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CX. To Domnus, Bishop of Antioch.18571857 This letter is placed by Garnerius in the end of 447 on account of its allusion to Proclus, who died in October 447, and to the deposition of Irenæus of Tyre, for which the formal edict was issued in Feb. 448, but which was perhaps rumoured earlier. But by some the death of Proclus is placed a year earlier.
When I read your letter I
remembered the very blessed Susannah, who when she saw the famous
villains, and believed that the God of all was present, uttered that
remarkable cry, “I am straitened on every side;”18581858 Susannah
22 but nevertheless preferred to fall
into the snares of slander rather than to despise the just God. And I,
sir, have two alternatives as I have often said, to offend God and
wound my conscience, or to fall by man’s unjust sentence. The
most pious emperor, I think, knows nothing of this. For what hindered
him from writing, and ordering the ordination to take place, if in
truth it so pleased him? Why in the world do they utter threats without
and cause alarm, and yet do not send letters openly ordering it? One of
two things must be true; either the very pious emperor is not induced
to write, or they are trying to make us break the law and afterwards be
indicted by them for illegality. I have before me the example of the
blessed Principius,18591859 Of the blessed Principius nothing is known. cf. Tillemont, XV.
267. for in that
case, when they had given orders by writing, they punished him for
obedience. Moreover the letters which I read on the very day of the
letter-bearer’s arrival are of a contrary tenour. For one of the
holy monks has written to some one that he has received letters both
from the very illustrious guardsman and the very glorious ex-magister
stating that the case of the very godly lord bishop Irenæus will
stand more favourably, and in return for this good will they ask
prayers on their behalf. I think therefore that a reply ought to be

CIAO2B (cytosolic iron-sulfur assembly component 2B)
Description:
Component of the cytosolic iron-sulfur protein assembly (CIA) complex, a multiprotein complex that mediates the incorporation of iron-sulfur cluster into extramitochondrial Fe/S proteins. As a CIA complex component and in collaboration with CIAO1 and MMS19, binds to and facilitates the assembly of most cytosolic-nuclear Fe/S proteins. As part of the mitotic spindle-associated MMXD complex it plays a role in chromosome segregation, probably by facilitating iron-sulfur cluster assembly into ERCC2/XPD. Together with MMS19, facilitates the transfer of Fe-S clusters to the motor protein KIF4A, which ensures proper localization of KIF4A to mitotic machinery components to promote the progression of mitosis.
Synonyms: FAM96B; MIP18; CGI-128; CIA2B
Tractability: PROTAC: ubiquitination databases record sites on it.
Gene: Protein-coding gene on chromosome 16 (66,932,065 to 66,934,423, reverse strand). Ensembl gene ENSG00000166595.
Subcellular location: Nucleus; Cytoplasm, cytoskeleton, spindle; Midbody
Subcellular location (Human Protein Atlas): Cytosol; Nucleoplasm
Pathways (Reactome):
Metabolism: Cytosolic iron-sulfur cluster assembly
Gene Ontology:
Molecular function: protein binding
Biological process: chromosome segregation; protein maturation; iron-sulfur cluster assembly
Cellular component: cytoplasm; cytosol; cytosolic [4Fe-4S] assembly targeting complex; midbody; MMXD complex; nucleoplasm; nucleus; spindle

written to the clergy who have written from the imperial city to the
effect that18601860 “The phraseology of this letter has given rise to much
misapprehension. The use of the first person has led some to suppose
that Theodoret, who belonged to another province, was the consecrator
of Irenæus, or that he took part in his consecration, or even with
the Abbé Martin (le Pseudo-Synode d’Éphèse, pp.
84, 85) that it is erroneously ascribed to Theodoret, and was really
written by Domnus. It is clear from the tenor of the epistle that it
was written by Theodoret, and that the first person is employed by him
as writing in Domnus’ name. (Tillemont xv. pp. 871, 872.)”
Dict. Christ. Biog. iii. 281 n.
It is in consonance with this theory that Alexander of Antioch is described as bishop of this apostolic see, a phrase natural for Domnus to use, but not for Theodoret. “in obedience to the sentence of the very godly bishops of Phœnicia, and knowing both the zeal and the magnanimity and love for the poor and all the other virtues of the very godly bishop Irenæus, and in addition to this the orthodoxy of his opinions, I have ordained him. I am not aware that he has ever objected to apply to the holy Virgin the title ‘Theotokos,’ or has ever held any other opinions contrary to the doctrines of the Gospel. As to the question of digamy, I have followed my predecessors; for Alexander of blessed and sacred memory, the ornament of this apostolic see, as well as the very blessed Acacius, bishop of Berœa, ordained Diogenes of blessed memory who was a ‘digamus;’18611861 It is uncertain who this Diogenes was; he cannot have been Diogenes of Cyzicus, for he was alive and present at Chalcedon in 451. and similarly the blessed Praylius ordained Domninus of Cæsarea who was a ‘digamus.’18621862 No more is known of Domninus or Praylius. cf. p. 157. “It is clear from the Philosophumena of Hippolytus (ix, 12.) that by the beginning of the third century the rule of monogamy for the clergy was well established, since he complains that in the days of Callistus ‘digamist and trigamist bishops, priests, and deacons began to be admitted.’” Dict. Christ. Ant. i. 552. We have therefore followed precedent, and the example of men well known and illustrious both for learning and character. Proclus, bishop of Constantinople, of blessed memory well aware of this and many other instances, both himself accepted the ordination, and wrote in praise and admiration of it. So too did the leading godly bishops of the Pontic Diocese,18631863 The Pontic Diocese is one of the twelve civil divisions of the Constantinian empire. and all the Palestinians.
“No doubt has been raised about the matter, and we hold it wrong to condemn a man illustrious for many and various noble actions.” In my opinion it is becoming to write in these terms. If your holiness holds any other view, let what seems good to you be done. I, as they suppose, have undergone one punishment, and am ready by God’s help to undergo yet another. Even a third and fourth, if they like, by the stay of God’s grace I will endure, praising the Lord. If your holiness thinks right, let us see what answer comes from Palestine, and, after considering more exactly what course is to be taken, let us so write to Constantinople.
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